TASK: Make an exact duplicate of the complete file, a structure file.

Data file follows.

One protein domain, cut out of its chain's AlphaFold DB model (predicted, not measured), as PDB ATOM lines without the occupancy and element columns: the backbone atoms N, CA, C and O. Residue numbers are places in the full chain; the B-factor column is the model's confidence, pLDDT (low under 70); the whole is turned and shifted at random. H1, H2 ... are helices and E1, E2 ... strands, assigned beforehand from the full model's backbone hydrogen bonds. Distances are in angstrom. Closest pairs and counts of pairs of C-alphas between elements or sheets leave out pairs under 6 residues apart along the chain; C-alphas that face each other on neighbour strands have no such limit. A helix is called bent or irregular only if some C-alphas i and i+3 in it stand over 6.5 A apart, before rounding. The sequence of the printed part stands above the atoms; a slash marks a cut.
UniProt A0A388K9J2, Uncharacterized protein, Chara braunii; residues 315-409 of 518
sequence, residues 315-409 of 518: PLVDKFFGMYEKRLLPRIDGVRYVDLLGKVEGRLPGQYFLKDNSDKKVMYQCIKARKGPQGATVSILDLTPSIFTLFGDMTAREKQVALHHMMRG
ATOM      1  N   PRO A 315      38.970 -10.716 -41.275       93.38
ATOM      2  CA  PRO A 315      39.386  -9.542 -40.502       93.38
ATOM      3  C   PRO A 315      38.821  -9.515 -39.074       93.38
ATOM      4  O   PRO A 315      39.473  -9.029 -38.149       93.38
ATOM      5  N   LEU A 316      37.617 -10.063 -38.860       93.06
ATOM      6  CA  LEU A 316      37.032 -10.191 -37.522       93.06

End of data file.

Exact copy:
One protein domain, cut out of its chain's AlphaFold DB model (predicted, not measured), as PDB ATOM lines without the occupancy and element columns: the backbone atoms N, CA, C and O. Residue numbers are places in the full chain; the B-factor column is the model's confidence, pLDDT (low under 70); the whole is turned and shifted at random. H1, H2 ... are helices and E1, E2 ... strands, assigned beforehand from the full model's backbone hydrogen bonds. Distances are in angstrom. Closest pairs and counts of pairs of C-alphas between elements or sheets leave out pairs under 6 residues apart along the chain; C-alphas that face each other on neighbour strands have no such limit. A helix is called bent or irregular only if some C-alphas i and i+3 in it stand over 6.5 A apart, before rounding. The sequence of the printed part stands above the atoms; a slash marks a cut.
UniProt A0A388K9J2, Uncharacterized protein, Chara braunii; residues 315-409 of 518
sequence, residues 315-409 of 518: PLVDKFFGMYEKRLLPRIDGVRYVDLLGKVEGRLPGQYFLKDNSDKKVMYQCIKARKGPQGATVSILDLTPSIFTLFGDMTAREKQVALHHMMRG
ATOM      1  N   PRO A 315      38.970 -10.716 -41.275       93.38
ATOM      2  CA  PRO A 315      39.386  -9.542 -40.502       93.38
ATOM      3  C   PRO A 315      38.821  -9.515 -39.074       93.38
ATOM      4  O   PRO A 315      39.473  -9.029 -38.149       93.38
ATOM      5  N   LEU A 316      37.617 -10.063 -38.860       93.06
ATOM      6  CA  LEU A 316      37.032 -10.191 -37.522       93.06